8. Share your garden story and share your extra produce. Use social media to post your garden pictures, sneak a zucchini on your neighbor’s porch on August 8th and consider donating extra produce to a local emergency food pantry.

Links:

Planting A Fall Vegetable Garden

Planting a fall vegetable garden is a great way to extend the growing season and enjoy some cool weather crops after the heat of the summer fades away. Some vegetables love cooler weather!

It’s important to know about the average number of days to harvest for each crop,  the cold temperature tolerance of vegetables, and the average anticipated date of the first frost in your area (around October 15th for Northwest Ohio). If you have questions from an online presentation, please contact Amy Stone stone.91@osu.edu or Patrice Powers-Barker powers-barker.1@osu.edu  (information updated summer 2020 – thanks going out to Pam Bennett and Carri Jagger for their assistance on garden content).

Fall Vegetable Garden Charts

The following charts give general information on when to plant vegetable seeds for a fall garden harvest in Ohio:

PowerPoint Slides for 2020 Fall Vegetable Garden lesson


OSU Extension Resources related to gardening and vegetables:


Additional Resources

The following blogs and factsheets are from neighboring states and share additional information about fall vegetable gardens. Note for Ohio growers, the seasonal calendar dates will be different for different growing zones so take that into consideration when reading recommended planting and harvesting dates from other areas.


References

Cool Season Crops, (2020), Seed Savers Exchange, Retrieved from https://www.seedsavers.org/cool-season-plants

Durham, R., Strang, J., Williams, M., Wright, S., Bessin, R., Lee, B., Pfeufer, E. (2019). Vegetable Gardening in Kentucky. Retrieved from http://www2.ca.uky.edu/agcomm/pubs/id/id128/id128.pdf

Gardening in small spaces, bulletin #2761, University of Maine Cooperative Extension, Retrieved from https://extension.umaine.edu/publications/2761e/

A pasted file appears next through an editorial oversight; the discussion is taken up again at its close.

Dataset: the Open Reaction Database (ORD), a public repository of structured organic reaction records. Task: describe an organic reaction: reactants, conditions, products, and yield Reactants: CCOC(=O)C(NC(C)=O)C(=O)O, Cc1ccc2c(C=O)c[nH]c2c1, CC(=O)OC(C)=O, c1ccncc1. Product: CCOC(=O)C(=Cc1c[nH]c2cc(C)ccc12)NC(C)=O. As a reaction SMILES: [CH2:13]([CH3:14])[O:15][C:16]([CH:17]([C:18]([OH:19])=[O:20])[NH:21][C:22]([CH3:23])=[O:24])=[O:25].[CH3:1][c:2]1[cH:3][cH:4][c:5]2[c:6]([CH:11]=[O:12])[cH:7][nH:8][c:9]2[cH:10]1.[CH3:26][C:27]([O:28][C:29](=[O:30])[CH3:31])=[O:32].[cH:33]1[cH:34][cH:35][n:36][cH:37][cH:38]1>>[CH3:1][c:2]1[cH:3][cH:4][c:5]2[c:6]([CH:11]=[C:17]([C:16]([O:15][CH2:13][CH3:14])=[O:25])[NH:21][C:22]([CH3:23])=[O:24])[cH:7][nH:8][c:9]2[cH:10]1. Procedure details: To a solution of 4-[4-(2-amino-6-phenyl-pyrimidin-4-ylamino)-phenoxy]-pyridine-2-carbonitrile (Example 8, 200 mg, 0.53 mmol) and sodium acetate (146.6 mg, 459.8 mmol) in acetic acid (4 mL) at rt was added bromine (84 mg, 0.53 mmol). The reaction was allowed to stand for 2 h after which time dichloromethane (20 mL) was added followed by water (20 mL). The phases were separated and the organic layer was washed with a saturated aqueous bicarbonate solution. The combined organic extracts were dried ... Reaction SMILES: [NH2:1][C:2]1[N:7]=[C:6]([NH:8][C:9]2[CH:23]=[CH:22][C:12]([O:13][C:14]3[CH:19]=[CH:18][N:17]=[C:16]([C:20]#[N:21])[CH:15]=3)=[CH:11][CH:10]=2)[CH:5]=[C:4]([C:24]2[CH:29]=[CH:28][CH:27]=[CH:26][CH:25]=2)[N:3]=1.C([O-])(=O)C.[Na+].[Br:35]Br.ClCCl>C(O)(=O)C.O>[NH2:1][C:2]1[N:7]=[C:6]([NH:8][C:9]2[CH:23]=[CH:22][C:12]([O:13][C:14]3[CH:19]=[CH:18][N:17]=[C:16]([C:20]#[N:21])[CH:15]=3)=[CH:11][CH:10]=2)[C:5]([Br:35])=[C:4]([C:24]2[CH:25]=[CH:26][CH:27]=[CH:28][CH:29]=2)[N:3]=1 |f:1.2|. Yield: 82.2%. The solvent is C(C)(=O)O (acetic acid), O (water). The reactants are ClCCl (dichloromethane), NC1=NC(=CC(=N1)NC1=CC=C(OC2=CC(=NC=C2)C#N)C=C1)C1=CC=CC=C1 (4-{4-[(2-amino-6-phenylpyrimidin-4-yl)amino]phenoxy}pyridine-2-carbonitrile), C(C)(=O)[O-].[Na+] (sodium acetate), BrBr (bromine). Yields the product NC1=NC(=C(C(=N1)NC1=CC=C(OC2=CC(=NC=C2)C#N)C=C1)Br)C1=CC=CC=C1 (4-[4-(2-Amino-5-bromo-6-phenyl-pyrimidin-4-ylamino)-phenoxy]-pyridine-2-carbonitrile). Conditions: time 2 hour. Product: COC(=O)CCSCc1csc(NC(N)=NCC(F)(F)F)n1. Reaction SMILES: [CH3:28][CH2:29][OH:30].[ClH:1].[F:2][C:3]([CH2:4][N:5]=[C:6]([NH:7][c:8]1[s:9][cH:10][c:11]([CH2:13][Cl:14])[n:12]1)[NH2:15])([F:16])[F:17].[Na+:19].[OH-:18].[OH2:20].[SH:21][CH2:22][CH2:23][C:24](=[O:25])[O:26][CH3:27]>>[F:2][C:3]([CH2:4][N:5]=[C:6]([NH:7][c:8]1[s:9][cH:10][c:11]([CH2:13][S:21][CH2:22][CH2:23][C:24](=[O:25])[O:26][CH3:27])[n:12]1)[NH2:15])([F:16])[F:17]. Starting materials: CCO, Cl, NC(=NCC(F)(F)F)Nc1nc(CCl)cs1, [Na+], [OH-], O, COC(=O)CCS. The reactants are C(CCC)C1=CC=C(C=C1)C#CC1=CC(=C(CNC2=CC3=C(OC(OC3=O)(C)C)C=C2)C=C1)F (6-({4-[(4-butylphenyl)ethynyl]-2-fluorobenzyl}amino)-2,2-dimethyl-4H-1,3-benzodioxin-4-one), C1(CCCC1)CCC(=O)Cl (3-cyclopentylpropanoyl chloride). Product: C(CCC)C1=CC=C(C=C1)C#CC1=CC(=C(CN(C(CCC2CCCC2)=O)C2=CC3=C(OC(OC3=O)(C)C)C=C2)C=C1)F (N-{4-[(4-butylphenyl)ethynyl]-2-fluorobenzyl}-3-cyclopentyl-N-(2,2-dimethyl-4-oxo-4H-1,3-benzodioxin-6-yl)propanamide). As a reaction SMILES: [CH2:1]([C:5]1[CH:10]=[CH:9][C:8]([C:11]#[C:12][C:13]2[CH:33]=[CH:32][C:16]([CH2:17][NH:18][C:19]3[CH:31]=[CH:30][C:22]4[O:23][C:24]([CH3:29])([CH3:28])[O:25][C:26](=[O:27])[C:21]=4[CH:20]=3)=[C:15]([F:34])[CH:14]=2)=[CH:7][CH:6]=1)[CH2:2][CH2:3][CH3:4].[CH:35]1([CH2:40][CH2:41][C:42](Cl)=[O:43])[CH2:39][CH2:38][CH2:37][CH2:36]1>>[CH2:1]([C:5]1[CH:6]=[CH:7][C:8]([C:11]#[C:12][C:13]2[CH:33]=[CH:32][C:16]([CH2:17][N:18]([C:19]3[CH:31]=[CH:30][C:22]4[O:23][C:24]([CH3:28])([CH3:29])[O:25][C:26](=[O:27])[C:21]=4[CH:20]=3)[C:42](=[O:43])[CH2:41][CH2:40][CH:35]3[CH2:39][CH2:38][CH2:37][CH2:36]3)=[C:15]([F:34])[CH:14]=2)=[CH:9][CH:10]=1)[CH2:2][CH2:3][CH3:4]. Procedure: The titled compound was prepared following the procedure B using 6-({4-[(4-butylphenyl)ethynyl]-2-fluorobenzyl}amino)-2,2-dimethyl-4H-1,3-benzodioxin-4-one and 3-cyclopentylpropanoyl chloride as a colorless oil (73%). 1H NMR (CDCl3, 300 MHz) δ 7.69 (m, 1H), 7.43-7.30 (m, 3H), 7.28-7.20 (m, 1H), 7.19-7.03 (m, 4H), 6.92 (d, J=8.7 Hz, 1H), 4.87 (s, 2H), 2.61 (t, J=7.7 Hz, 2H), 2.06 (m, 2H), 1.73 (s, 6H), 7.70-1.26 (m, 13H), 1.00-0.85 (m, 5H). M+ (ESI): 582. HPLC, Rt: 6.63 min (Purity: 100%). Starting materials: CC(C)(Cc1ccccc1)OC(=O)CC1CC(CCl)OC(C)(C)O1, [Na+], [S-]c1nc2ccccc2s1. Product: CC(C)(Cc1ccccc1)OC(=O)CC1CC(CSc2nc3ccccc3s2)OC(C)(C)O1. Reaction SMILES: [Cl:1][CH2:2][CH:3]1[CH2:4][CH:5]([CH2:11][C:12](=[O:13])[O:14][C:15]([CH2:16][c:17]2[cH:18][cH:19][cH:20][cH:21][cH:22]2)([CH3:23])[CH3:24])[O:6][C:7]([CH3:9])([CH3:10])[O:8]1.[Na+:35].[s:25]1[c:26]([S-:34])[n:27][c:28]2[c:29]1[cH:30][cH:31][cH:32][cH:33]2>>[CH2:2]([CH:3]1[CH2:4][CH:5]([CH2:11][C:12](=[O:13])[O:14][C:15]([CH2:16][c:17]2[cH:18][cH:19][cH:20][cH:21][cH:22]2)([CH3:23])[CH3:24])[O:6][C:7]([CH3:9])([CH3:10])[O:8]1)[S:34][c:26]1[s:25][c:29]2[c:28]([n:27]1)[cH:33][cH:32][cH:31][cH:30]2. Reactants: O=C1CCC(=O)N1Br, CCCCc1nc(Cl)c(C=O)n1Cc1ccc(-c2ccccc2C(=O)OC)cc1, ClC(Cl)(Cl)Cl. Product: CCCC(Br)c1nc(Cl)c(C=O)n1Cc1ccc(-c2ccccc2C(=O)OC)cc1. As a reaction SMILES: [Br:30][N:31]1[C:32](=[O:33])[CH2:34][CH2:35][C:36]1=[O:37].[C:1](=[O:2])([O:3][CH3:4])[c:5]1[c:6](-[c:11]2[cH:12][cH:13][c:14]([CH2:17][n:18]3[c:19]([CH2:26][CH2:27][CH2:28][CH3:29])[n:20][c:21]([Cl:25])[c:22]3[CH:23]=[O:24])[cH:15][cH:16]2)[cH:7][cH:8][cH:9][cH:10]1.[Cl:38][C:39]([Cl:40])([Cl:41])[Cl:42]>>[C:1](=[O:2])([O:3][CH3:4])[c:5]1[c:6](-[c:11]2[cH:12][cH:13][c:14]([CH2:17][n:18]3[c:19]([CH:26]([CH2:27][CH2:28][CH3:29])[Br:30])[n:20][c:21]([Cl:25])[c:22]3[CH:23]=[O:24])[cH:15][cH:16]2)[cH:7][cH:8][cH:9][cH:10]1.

Jonael. (2017). Growing fresh cilantro in your garden or small farm. Institute of Food and Agricultural Sciences and University of Florida. Retrieved 06/23/20 from http://blogs.ifas.ufl.edu/hardeeco/2017/10/26/growing-fresh-cilantro-garden-small-farm/

Lerner, R. (2020). Versatile vegetables for fall gardening. Purdue Agriculture. Retrieved from https://www.purdue.edu/hla/sites/yardandgarden/versatile-vegetables-for-fall-gardening/

Lilley, J., (2017 April 20). Succession planting. University of Maine Extension. Retrieved from https://extension.umaine.edu/cumberland/2017/04/20/succession-planting/

Planning for the garden. (no date). Ohio State University Extension, Excerpted from OSU Extension Bulletin 287 Home Vegetable Gardening, (1991, out of print) Utzinger, Brooks and Wittmeyer. Retrieved from https://wayne.osu.edu/sites/wayne/files/imce/Program_Pages/ANR/Garden/Planning%20and%20Planting%20%20the%20Garden.pdf

Ulry, L. (2019). Growing with the seasons. 4-H 692. Ohio State University Extension. https://extensionpubs.osu.edu/growing-with-the-seasons/

Voyle, G. (2012).  Fall vegetable crops for your garden. Michigan State University Extension. Retrieved from https://www.canr.msu.edu/uploads/files/E3172_-_Fall_Vegetable_Plants_for_your_Garden.pdf

When to Plant Vegetables: The Garden Planting Calendar (2020). The National Garden Association. Retrieved from https://garden.org/apps/calendar/